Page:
FTCash serves micro-merchant sector via mobile payment option. It enables micro-merchants to accept payment from their customers via multiple payment instruments such as mobile wallets, debit and credit cards. Recently, FTCash got 1 Crore in pre-series A funding from IvyCamp.
In 2015, Google acquired Softcard’s NFC (near field communications) tech and contracted with the carriers through distribution deal to pre-install Google Wallet on their phones. Google launched NFC-based payments platform named Android Pay to compete with Apple pay that uses NFC chips for simpler “tap and pay” solutions.
We all have an idea that PayPal has already announced its own beacon solution by promising to provide “hands free” payment solution, where consumers have to pull out their phone last year.
This reduces friction for physical payments, unlike assuming that transactions in physical retail are synonymous to the POS-terminal. Replacing plastic cards with a mobile application doesn’t really solve for the end user.
There are many initiatives working on integrating payments to strengthen this development in the wearables and smart devices that lay the foundation for automated machine-to-machine payments among smart devices.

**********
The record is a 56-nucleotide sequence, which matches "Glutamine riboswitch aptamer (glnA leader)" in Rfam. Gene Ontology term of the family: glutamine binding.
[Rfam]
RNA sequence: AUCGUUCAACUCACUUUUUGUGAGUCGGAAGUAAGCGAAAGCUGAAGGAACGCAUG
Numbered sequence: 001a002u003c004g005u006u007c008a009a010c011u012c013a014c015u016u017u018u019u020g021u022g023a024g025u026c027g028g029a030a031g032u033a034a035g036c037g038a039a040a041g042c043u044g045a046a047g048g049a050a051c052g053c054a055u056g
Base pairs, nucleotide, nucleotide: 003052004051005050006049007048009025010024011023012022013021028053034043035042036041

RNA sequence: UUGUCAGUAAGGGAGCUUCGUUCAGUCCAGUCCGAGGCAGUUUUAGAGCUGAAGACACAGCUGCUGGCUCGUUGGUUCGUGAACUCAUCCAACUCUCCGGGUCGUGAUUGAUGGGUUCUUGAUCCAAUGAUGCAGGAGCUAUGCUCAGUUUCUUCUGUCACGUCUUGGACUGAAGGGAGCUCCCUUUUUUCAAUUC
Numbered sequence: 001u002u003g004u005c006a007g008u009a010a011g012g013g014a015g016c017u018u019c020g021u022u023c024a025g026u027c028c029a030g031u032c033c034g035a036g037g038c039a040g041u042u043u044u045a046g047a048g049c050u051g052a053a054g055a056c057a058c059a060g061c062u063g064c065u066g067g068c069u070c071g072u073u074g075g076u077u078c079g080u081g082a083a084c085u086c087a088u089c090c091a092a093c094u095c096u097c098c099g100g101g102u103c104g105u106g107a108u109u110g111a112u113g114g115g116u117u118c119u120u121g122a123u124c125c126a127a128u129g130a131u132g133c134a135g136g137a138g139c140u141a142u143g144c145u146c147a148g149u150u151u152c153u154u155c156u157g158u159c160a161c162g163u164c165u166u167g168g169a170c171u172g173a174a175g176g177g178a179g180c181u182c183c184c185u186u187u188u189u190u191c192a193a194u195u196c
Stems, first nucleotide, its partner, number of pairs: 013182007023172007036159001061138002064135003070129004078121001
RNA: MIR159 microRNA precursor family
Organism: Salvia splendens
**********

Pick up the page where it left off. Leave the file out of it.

When cars are self-driving, it is not possible to make payment by anyone. Payment feature should be automatically and based on the usage, and car would keep a track of all pay-as-you drive insurance, power consumption, tools, and parking.
Many tech companies have been arranging their resources around the mobile, as a hub for payments. Apple is focusing at the mobile payment through Apple Pay and filing patent for payments in iMessage. Another side, Amazon is focusing on Pay after scuffling its Register.
Moreover, Amazon is moving the ‘buy now’ button into the physical store with Amazon Dash, where you can order items that you need to restock on a regular basis through the push of a button. The messenger services are all integrating payments to their platforms like Kakao Pay, Facebook Pay, WeChat Pay and Facebook Pay.
Venmo has opened its API for third-party applications and capitalizing their first-mover benefit in P2P payments to increase to the merchant services, and Klarna is growing gradually through the potential of frictionless and smooth payments – both online and offline.